How to Secure Your Wireless NetworkEstimated time to complete: 30 minutes
You’re wireless! You can now access your e-mail, bank account and school records with freedom, convenience and complete ease…along with any criminal in your neighborhood who has a few Radio Shack gadgets. By default, wireless networks are easy to access—the qualities that make them accessible to you also make them accessible to everyone else. So if you want to take advantage of wireless technology, be smart and secure your network so that you and only you will benefit from it.
The way to do this is to secure your communications by scrambling or encrypting it so no one else can view it. And if you’re going to use a secret language, both you and the person you are communicating with need a way to decipher it. This "secret decoder ring" concept is what is explained here: how to create and give an encryption key to both your laptop and your router so they can talk to each other confidentially.
BEFORE YOU PROCEED:
This example uses the equipment that the vast majority of users will already own or can easily acquire: a laptop with a Windows XP Service Pack 2 (SP2) operating system and a Linksys router (see More Information). Your configuration (and therefore screen shots) may vary, but hopefully, the overall concept and information presented will still provide valuable guidance.
Windows XP SP2
If you are using Windows XP as your operating system, you will need to have Microsoft’s updated patches, Windows XP SP2, installed. Running SP2 is even more important than securing your wireless network as it eliminates identified security vulnerabilities in the system. Also note that these instructions may not work unless you are running SP2.
Step 1: Disconnect from Your Wireless Network
To start this process, first take a step backward: disconnect from the wireless network and use a wired connection instead. You’ll do this because:
The screen shot below shows what the initial network configuration looks like on a Windows laptop computer. To get this view:
The Wireless Network Connection window shows all the connections that are available to your computer, including the wireless systems your neighbors are running at the moment. (Example: funkymonkey).
Note: If you haven’t changed the name of your wireless network, it still has the default name given to it by the manufacturer—in this case, Linksys. Also note that the Linksys connection is unsecured.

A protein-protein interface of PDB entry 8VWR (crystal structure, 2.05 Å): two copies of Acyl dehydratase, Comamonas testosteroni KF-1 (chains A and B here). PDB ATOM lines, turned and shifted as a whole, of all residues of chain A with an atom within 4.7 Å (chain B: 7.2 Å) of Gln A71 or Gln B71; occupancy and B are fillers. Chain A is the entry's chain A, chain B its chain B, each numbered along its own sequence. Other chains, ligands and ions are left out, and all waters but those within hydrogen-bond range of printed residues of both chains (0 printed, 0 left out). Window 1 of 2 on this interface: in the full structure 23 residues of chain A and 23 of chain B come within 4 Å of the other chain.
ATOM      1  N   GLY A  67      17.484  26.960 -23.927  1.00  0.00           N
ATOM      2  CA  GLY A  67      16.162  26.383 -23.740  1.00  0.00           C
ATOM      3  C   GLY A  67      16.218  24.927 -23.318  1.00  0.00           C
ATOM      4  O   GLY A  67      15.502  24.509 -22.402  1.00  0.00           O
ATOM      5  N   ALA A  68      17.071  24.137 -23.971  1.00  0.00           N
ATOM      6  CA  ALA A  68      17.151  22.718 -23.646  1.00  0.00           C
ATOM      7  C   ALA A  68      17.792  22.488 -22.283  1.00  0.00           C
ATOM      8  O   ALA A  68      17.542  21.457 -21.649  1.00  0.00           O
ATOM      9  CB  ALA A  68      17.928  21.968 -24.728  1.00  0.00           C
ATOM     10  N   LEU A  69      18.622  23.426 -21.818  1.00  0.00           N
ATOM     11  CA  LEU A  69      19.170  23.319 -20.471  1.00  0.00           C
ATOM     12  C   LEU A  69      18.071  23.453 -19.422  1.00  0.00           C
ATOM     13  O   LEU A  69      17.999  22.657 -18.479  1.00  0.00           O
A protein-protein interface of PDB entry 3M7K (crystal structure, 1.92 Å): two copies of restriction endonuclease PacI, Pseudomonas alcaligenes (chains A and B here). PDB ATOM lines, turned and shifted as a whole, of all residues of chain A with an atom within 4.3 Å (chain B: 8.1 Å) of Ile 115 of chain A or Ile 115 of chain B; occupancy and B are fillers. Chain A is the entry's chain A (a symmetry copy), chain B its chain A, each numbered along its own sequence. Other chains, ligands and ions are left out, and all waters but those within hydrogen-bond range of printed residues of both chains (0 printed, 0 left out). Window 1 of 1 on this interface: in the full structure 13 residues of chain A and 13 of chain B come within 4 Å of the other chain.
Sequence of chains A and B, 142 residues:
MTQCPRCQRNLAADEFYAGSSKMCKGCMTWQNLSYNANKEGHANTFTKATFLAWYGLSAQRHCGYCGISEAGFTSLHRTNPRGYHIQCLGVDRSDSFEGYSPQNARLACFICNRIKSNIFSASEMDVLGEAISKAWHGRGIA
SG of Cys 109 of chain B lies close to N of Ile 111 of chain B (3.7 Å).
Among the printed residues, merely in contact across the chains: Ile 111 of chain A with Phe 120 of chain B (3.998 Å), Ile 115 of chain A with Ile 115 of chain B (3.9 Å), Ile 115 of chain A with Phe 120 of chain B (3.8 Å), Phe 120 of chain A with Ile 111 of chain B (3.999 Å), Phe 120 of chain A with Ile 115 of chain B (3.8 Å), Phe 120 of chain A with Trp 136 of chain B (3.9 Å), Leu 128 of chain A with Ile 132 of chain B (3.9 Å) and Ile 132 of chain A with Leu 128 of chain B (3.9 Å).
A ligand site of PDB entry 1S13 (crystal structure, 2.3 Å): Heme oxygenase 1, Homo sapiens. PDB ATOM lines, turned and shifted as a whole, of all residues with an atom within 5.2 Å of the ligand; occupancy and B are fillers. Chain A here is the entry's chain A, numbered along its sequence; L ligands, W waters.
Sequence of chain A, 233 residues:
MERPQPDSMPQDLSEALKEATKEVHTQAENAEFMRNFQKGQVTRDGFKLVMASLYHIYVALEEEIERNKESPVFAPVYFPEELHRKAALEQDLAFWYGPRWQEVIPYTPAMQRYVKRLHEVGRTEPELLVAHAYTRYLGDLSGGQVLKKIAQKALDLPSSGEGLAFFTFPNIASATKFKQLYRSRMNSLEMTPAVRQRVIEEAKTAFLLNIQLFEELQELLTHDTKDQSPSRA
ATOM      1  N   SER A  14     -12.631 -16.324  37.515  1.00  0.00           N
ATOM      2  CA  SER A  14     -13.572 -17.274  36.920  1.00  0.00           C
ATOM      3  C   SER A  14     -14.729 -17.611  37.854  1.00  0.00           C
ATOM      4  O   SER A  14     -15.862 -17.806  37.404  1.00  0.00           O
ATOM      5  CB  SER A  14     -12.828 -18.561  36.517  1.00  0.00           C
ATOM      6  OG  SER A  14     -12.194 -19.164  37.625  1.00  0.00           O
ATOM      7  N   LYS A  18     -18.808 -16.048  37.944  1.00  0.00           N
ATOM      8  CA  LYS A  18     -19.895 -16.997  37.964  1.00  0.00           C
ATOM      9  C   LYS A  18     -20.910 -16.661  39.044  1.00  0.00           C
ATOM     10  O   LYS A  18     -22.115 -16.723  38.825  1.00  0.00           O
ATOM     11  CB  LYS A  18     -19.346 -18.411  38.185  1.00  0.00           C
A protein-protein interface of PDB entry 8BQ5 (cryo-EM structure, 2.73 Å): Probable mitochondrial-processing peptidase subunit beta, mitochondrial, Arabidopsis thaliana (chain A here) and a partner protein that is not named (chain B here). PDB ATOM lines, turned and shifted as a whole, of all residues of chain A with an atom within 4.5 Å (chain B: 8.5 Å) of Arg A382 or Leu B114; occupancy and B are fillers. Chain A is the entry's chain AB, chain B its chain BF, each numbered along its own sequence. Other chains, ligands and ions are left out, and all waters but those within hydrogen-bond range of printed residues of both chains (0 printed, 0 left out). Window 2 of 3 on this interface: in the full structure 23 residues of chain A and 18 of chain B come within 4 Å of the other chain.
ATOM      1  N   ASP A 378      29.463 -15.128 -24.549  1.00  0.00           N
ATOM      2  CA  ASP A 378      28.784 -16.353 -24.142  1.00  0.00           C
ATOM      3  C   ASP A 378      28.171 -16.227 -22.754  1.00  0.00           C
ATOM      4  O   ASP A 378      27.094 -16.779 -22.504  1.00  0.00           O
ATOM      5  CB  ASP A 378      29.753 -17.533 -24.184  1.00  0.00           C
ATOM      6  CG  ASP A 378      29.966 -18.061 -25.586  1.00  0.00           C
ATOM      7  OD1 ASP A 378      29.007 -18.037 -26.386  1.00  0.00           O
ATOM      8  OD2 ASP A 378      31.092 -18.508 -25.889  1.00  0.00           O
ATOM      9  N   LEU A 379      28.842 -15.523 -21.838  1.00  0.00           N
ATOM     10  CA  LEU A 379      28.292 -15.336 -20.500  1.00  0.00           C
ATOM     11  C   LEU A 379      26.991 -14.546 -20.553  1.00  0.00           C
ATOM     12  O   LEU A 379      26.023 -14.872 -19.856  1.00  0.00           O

Showstopper Alert: Please note that if you get this message instead of one that says Network and Internet Connections, your machine isn’t configured to use built-in Windows Wireless Configuration tools. In this case, you should contact your system manufacturer and ask for instructions for letting Windows manage your wireless network card.
Step 2: Create Encryption Key
Use the Wireless Network Setup Wizard to create the encryption key. From the Network Tasks menu on the Wireless Network Connection dialog:
This Notepad document is the first encryption key. You’ll need this information soon, so minimize his window for now.
Step 3: Share Encryption Key with Your Router
Now that your laptop has created its encryption key, the next step is to tell the router what it is. You can do this by using your browser.
If you see the Basic Setup window similar to the one below, you’re in.
Note: Be sure to click Save Settings on each page.
Note: You will fill in the Linksys fields with information from the Notepad document, but the same things are referred to by different names.
Security Best Practice: Use a unique and robust password for everything that you need to access.
Step 4: Give Your Encryption Key to Your Laptop
The only thing left to do now is tell your laptop that your router is speaking its language.
Step 5: Success
On the Wireless Network Connection page you can see if your network (SOLNET) shows up on the list. Confirm that (WPA) is written after the name of your network. If not, your network isn’t secure. In this case, double-check the settings (SSID, Encryption Key, Authentication type and Data encryption).
Emergency Back-Out Plan
If you’ve given the Windows wireless connection and the router the correct information, Windows should automatically and securely connect. But what if something goes wrong? Here are the steps to take:
Windows XP Service Pack 2 (SP2): A free update from Microsoft for Windows XP, offering enhancements and better protection against viruses, hackers, and worms.
Router: For this example we suggest a Linksys Wireless Broadband Router (Model #WRT54GS). Linksys wireless routers are extremely popular. Even if you don’t have this exact hardware model, the software used inside the router will be very similar, if not identical.
WPA Encryption: This configuration is called WiFi-Protected Access or WPA. In this configuration, your router essentially password protects and encrypts the signals your computer sends and receives, so that your information can not be read or “sniffed” as it travels
January 17, 2013